Sustained release technologies for retinal diseases

P. Ashton, T. J. Smith, A. P. Pearson

Research output: Contribution to journalArticlepeer-review


Purpose: To develop a series of strategies for the preparation of implantable sustained release systems for delivery of agents to the vitreous and retina. Methods. The major emphasis was on the constraints and limitations imposed by the disease state itself. Closely aligned with this consideration was the likely outcome of present therapies. This determined both type of implant acceptable and the surgieal manipulations (complexity and frequency) potentially justified in the development of a treatment modality. Thus for a chronic, sight threatening disease with poor outcome from current therapy, implanting a device through a large scierai incision every 5 years may be reasonable. Similarly implanting a shorter duration device may also be reasonable in a patient population with a relatively short life expectancy. In such conditions, where chronic treatment requires tight control of the percentage of drug released per day, a biocrodible system is likely to have little benefit. For diseases requiring acute treatment, such tight control of release rates is unnecessary and bioerodible devices may have a place if the erosion does not cause untoward effects (such as inflammation). Results: Using these considerations implants have been developed giving long term (5 years plus) sustained release devices for cyclosporine (for chronic uveitis), mid term (1.5-2 year devices) sustained release for CMV retinitis and short term (2-3 months) sustained release for proliferative vitreorelinopathy. These systems have been found to be highly effective in animal models and rapid progression to clinical trials is anticipated. Conclusion: The systems described may be clinically effective but also will serve to further establish the ground rules for the development of more sophisticated devices. Preliminary efforts focusing on disease activated systems and biotechnology products are progressing.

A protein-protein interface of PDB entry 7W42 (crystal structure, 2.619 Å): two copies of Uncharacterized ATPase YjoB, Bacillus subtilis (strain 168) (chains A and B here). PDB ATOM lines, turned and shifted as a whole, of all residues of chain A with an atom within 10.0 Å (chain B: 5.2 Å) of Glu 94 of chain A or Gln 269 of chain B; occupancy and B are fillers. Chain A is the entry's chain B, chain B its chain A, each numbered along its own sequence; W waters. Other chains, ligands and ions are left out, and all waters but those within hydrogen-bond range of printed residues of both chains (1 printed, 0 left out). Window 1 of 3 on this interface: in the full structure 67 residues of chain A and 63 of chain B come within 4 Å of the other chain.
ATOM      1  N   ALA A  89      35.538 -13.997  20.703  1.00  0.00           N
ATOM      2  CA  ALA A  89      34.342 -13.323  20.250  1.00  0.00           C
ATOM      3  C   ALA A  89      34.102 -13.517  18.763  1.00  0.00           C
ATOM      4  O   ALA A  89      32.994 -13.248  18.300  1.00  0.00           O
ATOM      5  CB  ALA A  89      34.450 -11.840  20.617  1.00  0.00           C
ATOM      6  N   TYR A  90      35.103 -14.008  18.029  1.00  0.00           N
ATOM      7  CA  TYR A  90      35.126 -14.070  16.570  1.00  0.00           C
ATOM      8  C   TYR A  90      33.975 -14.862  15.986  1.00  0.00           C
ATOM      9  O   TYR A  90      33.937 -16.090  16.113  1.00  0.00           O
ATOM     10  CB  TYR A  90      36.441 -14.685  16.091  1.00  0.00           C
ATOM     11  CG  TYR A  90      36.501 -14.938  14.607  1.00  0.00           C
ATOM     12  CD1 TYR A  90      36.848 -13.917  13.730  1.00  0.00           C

Original languageEnglish
Pages (from-to)S479
JournalInvestigative Ophthalmology and Visual Science
Issue number4
StatePublished - 1997

ASJC Scopus subject areas

  • Ophthalmology
  • Sensory Systems
  • Cellular and Molecular Neuroscience


Dive into the research topics of 'Sustained release technologies for retinal diseases'. Together they form a unique fingerprint.

Cite this